7. Two things I'd recommend: 1) If you don't already have navionics on your phone, get that (and download maps for the times you won't have cell service). AND 2) Get a Garmin. I've had a Garmin GPSMap 76CSx for YEARS now - the thing is bullet proof and has lots of bells and whistles you'd like - but is quite simple to operate. You can set up that pages that you'd like visible when you scroll with page/quit buttons, incl one for map, and one to start a track. I run a track everywhere I go, and then save that track to my laptop (they have good supporting software that's free). I'd recommend hard buttons over touch-screen for practical reasons (I use mine year-round). You really can't go wrong with Garmin. The Monterra looks like a sweet unit - but I imagine anything you get will be great. If you're going to get a map chip for it, I'd recommend get a CDROM, and then burn a chip, instead of just a chip ("microSD") - make sure the lakes you want are included - if you do a lot of "out-of-the-way"back lakes, they might not be hydrographically charted - in which case a topo chip is what you want - it will give you some idea of what's going on under the water based on topography, will incl. "rock, awash" hazards and no access areas and will have an accurate map, that will at least prevent you from getting lost.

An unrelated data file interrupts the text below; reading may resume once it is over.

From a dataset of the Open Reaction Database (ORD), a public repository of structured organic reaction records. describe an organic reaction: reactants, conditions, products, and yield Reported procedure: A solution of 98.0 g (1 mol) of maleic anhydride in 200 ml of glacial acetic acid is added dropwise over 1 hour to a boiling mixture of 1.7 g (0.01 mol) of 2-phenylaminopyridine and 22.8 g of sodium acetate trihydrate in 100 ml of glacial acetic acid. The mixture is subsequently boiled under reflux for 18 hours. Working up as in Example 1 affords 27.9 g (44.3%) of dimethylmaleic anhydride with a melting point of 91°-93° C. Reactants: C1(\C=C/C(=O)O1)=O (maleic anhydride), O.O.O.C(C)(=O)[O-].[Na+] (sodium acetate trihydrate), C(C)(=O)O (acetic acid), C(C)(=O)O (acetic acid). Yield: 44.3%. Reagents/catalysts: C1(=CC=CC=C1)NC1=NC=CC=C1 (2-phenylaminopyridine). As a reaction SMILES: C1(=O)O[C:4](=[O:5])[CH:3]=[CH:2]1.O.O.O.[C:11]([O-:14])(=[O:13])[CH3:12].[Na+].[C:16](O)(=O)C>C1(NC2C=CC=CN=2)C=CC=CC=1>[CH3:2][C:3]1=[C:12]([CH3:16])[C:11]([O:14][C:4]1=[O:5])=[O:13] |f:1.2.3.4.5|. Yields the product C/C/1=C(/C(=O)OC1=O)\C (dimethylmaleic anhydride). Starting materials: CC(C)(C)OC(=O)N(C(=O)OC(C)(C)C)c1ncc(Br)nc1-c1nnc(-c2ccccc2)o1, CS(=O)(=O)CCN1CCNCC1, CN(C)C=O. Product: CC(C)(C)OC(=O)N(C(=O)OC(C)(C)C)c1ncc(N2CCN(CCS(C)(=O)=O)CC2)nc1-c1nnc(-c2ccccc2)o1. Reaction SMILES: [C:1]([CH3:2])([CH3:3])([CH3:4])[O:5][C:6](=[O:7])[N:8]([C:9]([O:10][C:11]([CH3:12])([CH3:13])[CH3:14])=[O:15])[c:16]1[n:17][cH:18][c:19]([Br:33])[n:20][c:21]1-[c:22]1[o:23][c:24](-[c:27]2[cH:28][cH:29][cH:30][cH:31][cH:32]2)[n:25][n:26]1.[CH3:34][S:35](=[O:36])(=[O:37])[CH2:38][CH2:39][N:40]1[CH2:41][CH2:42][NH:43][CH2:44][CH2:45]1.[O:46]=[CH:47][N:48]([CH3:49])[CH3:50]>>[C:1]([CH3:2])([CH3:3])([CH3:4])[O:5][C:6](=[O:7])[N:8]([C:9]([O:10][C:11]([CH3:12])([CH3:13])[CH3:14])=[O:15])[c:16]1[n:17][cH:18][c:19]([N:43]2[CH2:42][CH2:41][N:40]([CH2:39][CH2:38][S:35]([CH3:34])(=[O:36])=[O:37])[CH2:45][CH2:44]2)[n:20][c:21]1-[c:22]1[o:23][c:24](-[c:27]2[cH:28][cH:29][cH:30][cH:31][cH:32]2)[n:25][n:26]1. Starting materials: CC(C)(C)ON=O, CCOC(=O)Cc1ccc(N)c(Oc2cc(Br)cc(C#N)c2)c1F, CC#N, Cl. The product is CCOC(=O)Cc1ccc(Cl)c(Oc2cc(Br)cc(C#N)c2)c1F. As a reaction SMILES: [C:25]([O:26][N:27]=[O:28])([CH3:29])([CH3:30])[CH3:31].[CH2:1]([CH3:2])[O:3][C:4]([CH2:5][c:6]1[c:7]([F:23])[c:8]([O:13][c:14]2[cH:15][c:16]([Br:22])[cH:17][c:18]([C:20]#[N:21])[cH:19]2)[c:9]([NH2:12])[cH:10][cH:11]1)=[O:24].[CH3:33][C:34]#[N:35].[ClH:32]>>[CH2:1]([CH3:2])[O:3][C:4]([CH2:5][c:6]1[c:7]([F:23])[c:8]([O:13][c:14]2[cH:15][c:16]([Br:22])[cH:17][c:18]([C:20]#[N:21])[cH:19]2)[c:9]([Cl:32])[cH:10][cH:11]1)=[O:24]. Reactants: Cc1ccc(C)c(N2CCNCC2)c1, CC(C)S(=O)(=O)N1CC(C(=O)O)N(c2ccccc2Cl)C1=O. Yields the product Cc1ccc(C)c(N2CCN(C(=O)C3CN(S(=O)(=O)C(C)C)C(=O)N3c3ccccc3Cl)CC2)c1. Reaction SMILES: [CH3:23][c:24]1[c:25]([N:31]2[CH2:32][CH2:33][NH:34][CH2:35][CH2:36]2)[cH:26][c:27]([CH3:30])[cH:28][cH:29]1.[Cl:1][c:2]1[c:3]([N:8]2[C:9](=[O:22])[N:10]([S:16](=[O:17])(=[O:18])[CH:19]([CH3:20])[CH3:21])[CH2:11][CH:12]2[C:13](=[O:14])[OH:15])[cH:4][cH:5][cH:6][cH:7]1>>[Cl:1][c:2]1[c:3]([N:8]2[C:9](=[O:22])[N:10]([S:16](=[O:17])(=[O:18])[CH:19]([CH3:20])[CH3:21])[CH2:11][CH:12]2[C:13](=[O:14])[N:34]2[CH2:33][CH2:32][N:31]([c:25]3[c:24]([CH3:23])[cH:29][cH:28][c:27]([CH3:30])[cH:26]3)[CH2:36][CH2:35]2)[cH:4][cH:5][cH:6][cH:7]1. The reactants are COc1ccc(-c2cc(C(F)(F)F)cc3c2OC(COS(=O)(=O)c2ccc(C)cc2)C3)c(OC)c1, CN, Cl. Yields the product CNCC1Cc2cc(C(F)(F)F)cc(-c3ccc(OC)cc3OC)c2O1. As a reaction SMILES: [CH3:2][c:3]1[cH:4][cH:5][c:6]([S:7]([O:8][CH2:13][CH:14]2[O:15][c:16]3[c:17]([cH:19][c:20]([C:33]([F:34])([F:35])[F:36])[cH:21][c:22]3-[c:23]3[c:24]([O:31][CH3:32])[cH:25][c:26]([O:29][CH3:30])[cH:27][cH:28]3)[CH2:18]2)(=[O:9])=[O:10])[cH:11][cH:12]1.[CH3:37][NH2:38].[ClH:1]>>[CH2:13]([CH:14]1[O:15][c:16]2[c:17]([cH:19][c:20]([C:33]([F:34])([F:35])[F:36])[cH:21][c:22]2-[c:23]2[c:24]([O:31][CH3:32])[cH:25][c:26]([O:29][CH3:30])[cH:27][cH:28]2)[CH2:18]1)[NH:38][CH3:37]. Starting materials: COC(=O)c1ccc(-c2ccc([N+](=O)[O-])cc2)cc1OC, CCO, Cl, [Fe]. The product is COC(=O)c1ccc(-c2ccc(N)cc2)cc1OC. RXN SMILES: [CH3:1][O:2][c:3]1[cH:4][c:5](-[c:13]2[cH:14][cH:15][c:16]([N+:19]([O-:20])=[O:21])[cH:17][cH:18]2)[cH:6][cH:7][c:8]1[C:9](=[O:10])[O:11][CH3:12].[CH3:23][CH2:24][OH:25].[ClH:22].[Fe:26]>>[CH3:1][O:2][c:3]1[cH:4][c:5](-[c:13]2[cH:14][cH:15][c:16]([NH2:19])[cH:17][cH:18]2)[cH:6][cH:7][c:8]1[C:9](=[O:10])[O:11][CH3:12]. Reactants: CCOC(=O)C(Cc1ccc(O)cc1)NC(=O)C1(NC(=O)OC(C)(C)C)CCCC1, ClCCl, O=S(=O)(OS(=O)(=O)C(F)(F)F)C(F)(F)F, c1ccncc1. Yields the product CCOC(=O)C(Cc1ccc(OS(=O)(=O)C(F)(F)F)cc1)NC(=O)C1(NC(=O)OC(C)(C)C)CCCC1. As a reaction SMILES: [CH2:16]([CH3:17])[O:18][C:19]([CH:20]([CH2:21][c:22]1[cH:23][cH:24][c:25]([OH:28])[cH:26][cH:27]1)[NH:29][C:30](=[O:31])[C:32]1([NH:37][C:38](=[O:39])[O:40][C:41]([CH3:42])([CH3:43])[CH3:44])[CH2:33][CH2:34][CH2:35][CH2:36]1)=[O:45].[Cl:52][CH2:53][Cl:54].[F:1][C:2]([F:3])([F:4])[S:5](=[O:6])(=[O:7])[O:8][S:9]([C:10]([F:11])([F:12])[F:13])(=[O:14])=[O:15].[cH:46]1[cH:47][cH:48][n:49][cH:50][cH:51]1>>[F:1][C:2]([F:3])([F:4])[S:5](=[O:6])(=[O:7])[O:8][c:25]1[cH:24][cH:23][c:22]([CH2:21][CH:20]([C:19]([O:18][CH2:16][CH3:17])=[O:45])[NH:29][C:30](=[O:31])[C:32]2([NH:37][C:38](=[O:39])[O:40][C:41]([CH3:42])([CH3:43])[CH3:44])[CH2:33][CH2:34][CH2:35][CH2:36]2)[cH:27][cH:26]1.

8. Hey y'all, I'm wondering if anyone has any juice on Horwood Lake (Timmins district). My brother and I won the early bird draw at Perchin' for MS this year - so were headin' to Horwood Outpost with Richard for 7 days at the end of June! I'm sure we'll have no trouble puttin' together shore lunch - I'm specifically interested in 411 on CPR fish - BIG 'eyes, Giant 'eyes...and goliath gators.... I'm also interested in trying to piece together a whitefish bite...and smallies! We've got 7 days, so we're gonna cover a lot of water. I'll be bringin' all the outfits - bottom bouncers, boards & counters, all the casting outfits, etc etc. Presentations, I've got covered... I'm wondering more about patterns. Thought I'd throw it out there and see if I get any great tidbits - cheers!!
  9. Larry - what's up with mudpups? Are they important in the food chain? Why are they so common on Nip - and don't seem to show up many other places?
  10. Also - stayin hydrated helps too. Like, with actual water. lol
  11. I work outside and also icefish. I used to have the same problem really bad - for years and years. Clapham's salad bowl sealer is what worked for me. It's a combination of beeswax and food-grade mineral oil. Every day before I go outside, I'll apply it by smearing it across my finger nails then quickly spinning each finger (& thumb) tip in the finger tips on my other hand - then I wipe my finger pads & palm on the back of the opposite hand and just leave it like spackle in the crevices underneath and around my finger nails. Absorvbs after a while and seals your hands pretty well. I tried all kinds of creams (not the O'keefe's, tho) and even used to super-glue the cracks closed. Clapham's is what did it. And it's all-natural and edible. Doesn't seem to bother the fish either - as far as scent. GL